By Mr. Larry D Mccaskill (ACC )February 4, 2014
February is Black History Month, a time set aside to highlight the achievements of African Americans. As an American I am more than proud of the contributions made by my ancestors to making this nation, this world, a better place to live.
I remember studying black history in elementary school. My teachers were of various ethnicities and all shared a great sense of knowledge and pride in introducing young minds to the works of authors like Phyllis Wheatly, Langston Hughes and Lorraine Hainsberry just like they did when discussing William Shakespeare and Mark Twain. They were just as enthusiastic discussing inventors. If you learned about Thomas Edison you would also learn about Lewis Latimer, the scientist and inventor who perfected the filament for light bulbs to make them last longer and cost less.
My favorite teacher back then was Mrs. Graham, an intense woman who shared her passion for education with you whether you liked it or not. She opened up a whole new world of possibilities for me. For her, black history wasn't restricted to 28 calendar days. For her, it was a 365-day experience. For her, it was American history.
With Mrs. Graham there was no other way of explaining it. She was the first one I remember using the analogy of Americans being part of a salad rather than a melting pot. In a melting pot, things blend together to become one. In a salad things are combined, each maintaining their unique characteristics to become something much more than each ingredient, without each piece losing its own flavor. That made a lot of sense to me. Mrs. Graham taught me that black history is American history and vice versa.
When we honor those who helped build this great country we live in, we need to make sure we do so in a way that unites, not divides. Some may view ethnic celebrations as being for only certain groups. That's anything but the truth. The honoring of the various groups only shows what their contributions meant to this nation. Until fairly recently, history has been written by those with the power and more often than not, those people chose to write about themselves and others like them. As Americans became more educated, they also became more aware that some bits and pieces were left out of the tale of what this nation was built upon. These moments of remembrance serve as a further opportunity to educate and grow as a people. We should take time to honor those who helped build this great country we live in. You can separate achievements by race, ethnicity or gender all you like but when the rubber hits the road, they--we--are all part of the fabric that is America.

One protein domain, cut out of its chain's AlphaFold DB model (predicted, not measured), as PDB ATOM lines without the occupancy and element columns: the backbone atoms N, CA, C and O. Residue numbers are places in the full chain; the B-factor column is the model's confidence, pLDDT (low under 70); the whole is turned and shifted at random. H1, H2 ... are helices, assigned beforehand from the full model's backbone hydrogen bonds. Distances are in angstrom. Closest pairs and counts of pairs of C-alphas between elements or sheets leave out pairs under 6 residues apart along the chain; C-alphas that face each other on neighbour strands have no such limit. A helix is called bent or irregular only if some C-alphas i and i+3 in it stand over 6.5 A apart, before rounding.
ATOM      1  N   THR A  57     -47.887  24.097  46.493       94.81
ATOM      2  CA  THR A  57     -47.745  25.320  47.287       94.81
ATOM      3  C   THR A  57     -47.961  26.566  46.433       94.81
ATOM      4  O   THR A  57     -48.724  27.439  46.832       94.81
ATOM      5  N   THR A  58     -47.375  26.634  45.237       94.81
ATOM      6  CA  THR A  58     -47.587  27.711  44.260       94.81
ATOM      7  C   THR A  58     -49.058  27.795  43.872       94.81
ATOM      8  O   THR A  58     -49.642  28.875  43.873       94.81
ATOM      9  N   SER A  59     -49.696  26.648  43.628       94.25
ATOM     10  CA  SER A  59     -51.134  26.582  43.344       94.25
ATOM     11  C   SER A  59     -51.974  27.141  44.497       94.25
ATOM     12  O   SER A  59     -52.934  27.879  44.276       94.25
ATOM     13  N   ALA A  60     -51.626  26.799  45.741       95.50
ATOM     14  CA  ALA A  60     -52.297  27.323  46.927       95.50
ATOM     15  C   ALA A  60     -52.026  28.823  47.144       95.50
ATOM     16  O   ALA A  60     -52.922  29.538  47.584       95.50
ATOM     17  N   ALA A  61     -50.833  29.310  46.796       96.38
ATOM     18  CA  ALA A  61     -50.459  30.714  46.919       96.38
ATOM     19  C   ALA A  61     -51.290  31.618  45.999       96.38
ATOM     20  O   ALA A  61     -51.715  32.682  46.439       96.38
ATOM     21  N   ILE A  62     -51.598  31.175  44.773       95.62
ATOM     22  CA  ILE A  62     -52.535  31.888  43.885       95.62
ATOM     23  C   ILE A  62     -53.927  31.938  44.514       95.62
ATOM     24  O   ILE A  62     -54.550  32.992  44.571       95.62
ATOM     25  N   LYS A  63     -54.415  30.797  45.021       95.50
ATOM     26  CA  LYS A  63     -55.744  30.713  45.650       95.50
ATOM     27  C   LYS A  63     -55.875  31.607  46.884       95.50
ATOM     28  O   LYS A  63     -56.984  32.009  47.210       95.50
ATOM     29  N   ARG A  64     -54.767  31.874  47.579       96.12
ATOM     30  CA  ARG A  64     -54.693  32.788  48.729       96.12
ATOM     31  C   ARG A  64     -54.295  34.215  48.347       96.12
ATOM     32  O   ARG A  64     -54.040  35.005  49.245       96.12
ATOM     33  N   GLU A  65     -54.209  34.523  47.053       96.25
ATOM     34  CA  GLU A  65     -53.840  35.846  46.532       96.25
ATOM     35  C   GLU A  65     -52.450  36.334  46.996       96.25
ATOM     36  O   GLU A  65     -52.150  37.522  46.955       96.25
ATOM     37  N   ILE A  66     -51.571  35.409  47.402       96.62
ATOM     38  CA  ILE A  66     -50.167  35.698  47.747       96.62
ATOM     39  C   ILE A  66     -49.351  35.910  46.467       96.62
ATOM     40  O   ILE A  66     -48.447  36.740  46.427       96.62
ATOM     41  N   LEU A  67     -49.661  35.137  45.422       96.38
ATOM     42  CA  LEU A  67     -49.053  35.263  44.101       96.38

So yeah, we celebrate February as Black History Month. Next month we'll celebrate Women's History Month and so on and so on. The one thing that should be taught and never forgotten as we pay tribute to our past is that our past is the foundation of this great nation. The foundation is a solid one built on the aspirations of Americans.
That being said, I say every month is American History Month, each building on the other for the greater whole. Let's not forget the uniqueness of every ingredient in this salad and enjoy it for what it is.
(NOTE: Larry D. McCaskill is the editor of the Army Contracting Command's weekly NewsBlast at Redstone Asenal, Ala. He is an Army veteran and native New Yorker.)